SC collegium rejects plan to widen talks for HC judges

SC collegium rejects plan to widen talks for HC judges

Govt wants plaint disposal mechanism

SC collegium rejects plan to widen talks for HC judges
The Supreme Court Collegium is learnt to have rejected a proposal of the government to widen the consultation process while selecting candidates for appointment as judges of the high courts. The clause on widening the “zone of consultation” was part of the Memorandum of Procedure (MoP) the government had sent to the Collegium last year. But in its recent response, the Collegium headed by Chief Justice of India J S Khehar has said no to the clause.

In the new MoP, the government wanted to include role of all judges, chief ministers, advocate generals and the attorney general in an attempt to widen the zone of consideration as per the decision of the apex court’s Constitution bench of December 2015. Besides, it wanted an appraisal committee, comprising retired or existing judges, jurists and academicians to vet the names. The government had sought to maintain a complaint disposal mechanism against the judges.

For judges of the Supreme Court, the government also wanted to bring in the criteria of geographical consideration, SC/ST and women and merit-than-seniority for the candidates. But the Collegium was of the unanimous view that the authority of naming candidates should remain with the high court collegium and not go outside. Since January last, the government and the apex court are trying to finalise the MoP –  a document to guide appointment of judges to the higher judiciary.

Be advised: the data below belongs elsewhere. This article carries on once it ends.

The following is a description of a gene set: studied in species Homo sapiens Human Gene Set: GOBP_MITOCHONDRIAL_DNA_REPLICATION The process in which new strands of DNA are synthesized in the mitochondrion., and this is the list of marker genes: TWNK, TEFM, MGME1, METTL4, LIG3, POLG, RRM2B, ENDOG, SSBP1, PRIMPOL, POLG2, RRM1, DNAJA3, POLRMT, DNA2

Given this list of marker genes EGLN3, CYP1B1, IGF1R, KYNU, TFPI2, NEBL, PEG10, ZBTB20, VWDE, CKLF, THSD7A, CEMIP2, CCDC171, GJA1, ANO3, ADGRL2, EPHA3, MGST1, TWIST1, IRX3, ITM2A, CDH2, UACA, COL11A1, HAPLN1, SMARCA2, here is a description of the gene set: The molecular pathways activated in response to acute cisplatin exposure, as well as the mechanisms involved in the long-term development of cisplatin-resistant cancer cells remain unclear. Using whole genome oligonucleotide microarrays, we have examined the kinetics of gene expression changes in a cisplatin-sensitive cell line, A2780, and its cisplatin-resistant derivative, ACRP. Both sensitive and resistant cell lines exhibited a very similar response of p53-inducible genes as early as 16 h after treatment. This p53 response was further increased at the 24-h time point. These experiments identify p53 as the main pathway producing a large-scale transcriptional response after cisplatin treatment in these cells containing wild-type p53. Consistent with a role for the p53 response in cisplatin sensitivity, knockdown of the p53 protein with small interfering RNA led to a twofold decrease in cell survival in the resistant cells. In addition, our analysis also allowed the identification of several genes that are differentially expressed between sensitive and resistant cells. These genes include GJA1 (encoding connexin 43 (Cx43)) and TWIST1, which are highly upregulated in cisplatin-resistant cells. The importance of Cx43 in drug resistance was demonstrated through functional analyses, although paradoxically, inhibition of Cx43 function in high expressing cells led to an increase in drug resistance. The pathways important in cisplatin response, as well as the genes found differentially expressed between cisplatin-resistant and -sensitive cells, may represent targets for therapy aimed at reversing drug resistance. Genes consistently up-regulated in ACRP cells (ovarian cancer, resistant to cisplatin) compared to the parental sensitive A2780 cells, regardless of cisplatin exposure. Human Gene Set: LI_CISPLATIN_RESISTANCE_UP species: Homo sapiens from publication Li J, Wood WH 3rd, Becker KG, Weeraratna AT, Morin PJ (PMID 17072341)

There are two memorandums of procedure – one for the Supreme Court and the other for the 24 high courts. While rejecting the National Judicial Appointments Commission Act, the apex court had agreed to revise the MoP to usher in more transparency in appointment of judges to the higher judiciary.

The new law had sought to overturn the over two-decade-old Collegium system where judges appoint judges. It had sought a say for the executive in appointment of judges. The national security clause and the secretariat clause are part of the draft MoP which has been shuttling between the government and the Collegium since March 22, 2016.
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